Korean Youth Community Center (KYCC)

KYCC's mission is to serve the evolving needs of the Korean American population in the greater Los Angeles area and of the dynamic multiethnic community in Koreatown. Directed toward recently immigrated, economically disadvantaged youth and their families, KYCC's programs and services are designed to promote community socioeconomic empowerment, encourage positive identity among the youth, enhance intergenerational relationships between Korean Americans, and develop constructive interethnic community relations. Founded in 1975 as an outreach project of the Asian American Drug Abuse Program and formerly known as the Korean Youth Center (KYC), KYCC was incorporated as an independent, nonprofit agency in 1982 and accepted by United Way of Greater Los Angeles as its first Korean agency one year later. In 1998, the High School Group in KYCC's Korean American Youth Leadership Program initiated a Korean American history project intended to educate the members of the group and other youth about their rich history and heritage. They have chosen to present their findings in the form of an academic planner. This planner is a compilation of photographs and oral histories of pioneering Korean American immigrants. KYCC's headquarters are located on the ground floor of a multi-use building that was designed by Hak Sik Son and completed in 1994; on the upper floors are nineteen units of affordable housing. Site visits can be scheduled by calling KYCC.

Armenian Numismatic Society

The Armenian Numismatic Society, an educational, non-profit organization, is the only active body in the world concerned with Armenian numismatics. The Society was established on February 27, 1971 as the “Armenian Coin Club.” On June 28, 1972, the name of the organization was changed to the “Armenian Numismatics and Artifact Society.” And by unanimous vote on November 25, 1974, the name of the Armenian Numismatics Society was chosen. The lectures and publications of the Society deal predominantly with Armenian coins, banknotes, medallions, stamps, artifacts, and archaeology.

Duarte Historical Museum

The collection of the Duarte Historical Society and Friends of the Library focuses on the history of the City of Duarte and adjacent Bradbury. Its archive includes photographs, records, and other artifacts related to the settlers and families who developed Duarte, the local schools, and the local citrus industry..

Canoga-Owensmouth Historical Society

The Canoga-Owensmouth Historical Society's collection contains photo-graphs, books, pamphlets, documents, artifacts, and oral interviews dealing with the history of the West San Fernando Valley, with emphasis on the area that was originally known as Owensmouth and is now called Canoga Park. Among these materials are high school yearbooks from 1916 to the 1950s; publications from the local women's club; a thesis on the development of the town; clippings and scrapbooks; and ephemera from the chamber of commerce, the Lion's Club, and other local organizations. Permanent and rotating displays at the society's museum depict life in the San Fernando Valley from the days of the Chumash Indians through the Mexican Rancho era and the period of dry farming and grain growing in the 1800s to the transformation brought about by the arrival of aerospace industries in the 1950s and 1960s.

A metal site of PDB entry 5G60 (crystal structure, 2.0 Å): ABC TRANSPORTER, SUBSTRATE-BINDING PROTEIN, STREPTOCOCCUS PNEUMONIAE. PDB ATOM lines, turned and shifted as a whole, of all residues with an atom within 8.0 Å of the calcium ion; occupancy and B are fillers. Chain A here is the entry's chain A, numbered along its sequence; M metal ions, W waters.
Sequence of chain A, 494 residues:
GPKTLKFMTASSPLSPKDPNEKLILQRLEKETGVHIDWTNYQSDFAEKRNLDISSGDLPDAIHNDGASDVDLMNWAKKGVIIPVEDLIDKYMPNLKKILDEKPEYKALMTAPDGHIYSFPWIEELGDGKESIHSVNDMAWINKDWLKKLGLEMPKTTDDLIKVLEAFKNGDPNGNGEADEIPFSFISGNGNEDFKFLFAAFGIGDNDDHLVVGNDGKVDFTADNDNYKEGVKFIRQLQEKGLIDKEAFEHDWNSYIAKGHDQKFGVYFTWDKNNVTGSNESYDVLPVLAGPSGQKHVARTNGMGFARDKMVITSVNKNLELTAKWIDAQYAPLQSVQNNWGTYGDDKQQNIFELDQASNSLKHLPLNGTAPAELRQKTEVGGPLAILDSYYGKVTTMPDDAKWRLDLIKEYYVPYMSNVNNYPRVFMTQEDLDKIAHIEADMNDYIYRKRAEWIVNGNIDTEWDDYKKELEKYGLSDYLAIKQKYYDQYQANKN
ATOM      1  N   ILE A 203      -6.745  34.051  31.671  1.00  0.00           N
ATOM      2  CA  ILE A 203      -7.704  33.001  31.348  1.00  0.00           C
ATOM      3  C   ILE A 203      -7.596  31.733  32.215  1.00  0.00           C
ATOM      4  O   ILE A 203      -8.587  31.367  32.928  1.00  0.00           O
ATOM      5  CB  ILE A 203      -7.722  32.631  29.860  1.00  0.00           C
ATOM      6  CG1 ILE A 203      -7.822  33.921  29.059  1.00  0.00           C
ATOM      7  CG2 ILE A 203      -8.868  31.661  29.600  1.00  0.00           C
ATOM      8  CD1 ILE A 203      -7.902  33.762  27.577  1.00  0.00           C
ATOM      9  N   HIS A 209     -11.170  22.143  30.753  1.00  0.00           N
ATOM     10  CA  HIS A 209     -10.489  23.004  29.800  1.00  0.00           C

Hirokazu Kosaka Collection

The private collection of Mr. Hirokazu Kosaka is a rich hybrid of various nations and traditions. They include photographs and objects from his family’s immigrant history from the late 19th century, archery equipment dating back to 1916, and correspondence letters from family members while in internment camps. Mr. Kosaka is much accomplished as he is an ordained Buddhist priest, an artist and master of Zen Archery. Presently he serves as chairman to the Los Angeles Dojo organization. In 1992 the Museum of Contemporary Art, (MOCA), published the book “In the Mood”.

Delmar Watson Photographic Archives, Inc.

Dating back to the late 1800’s, the archive contains over 2 million negatives, photographs, and turn-of-the-century 5X7 glass negatives of numerous events in Los Angeles and history at large. Also included are recorded oral histories, photographic scrapbooks, photographic equipment and memorabilia. Covering 180 years of the vast panoply of human endeavor, it is one of the largest, privately owned collections of general interest photographs in the United States.

Bison Archives

Historical photographs and information on the history of Los Angeles and the Southern California area. Archive specializes in the history of the television and motion picture industry (studios) in the U.S. and Los Angeles specifically.Archive also has in it architectural history of the Los Angeles area as well.

Japanese American Cultural and Community Center

The Japanese American Cultural and Community Center preserves and encourages appreciation of Japanese and Japanese American heritage and culture. The center's Franklin D. Murphy Library has a comprehensive collection of books in English and Japanese about the Japanese community in the United States. The library also holds books in English and Japanese about Japan and about Japanese culture, arts, and history.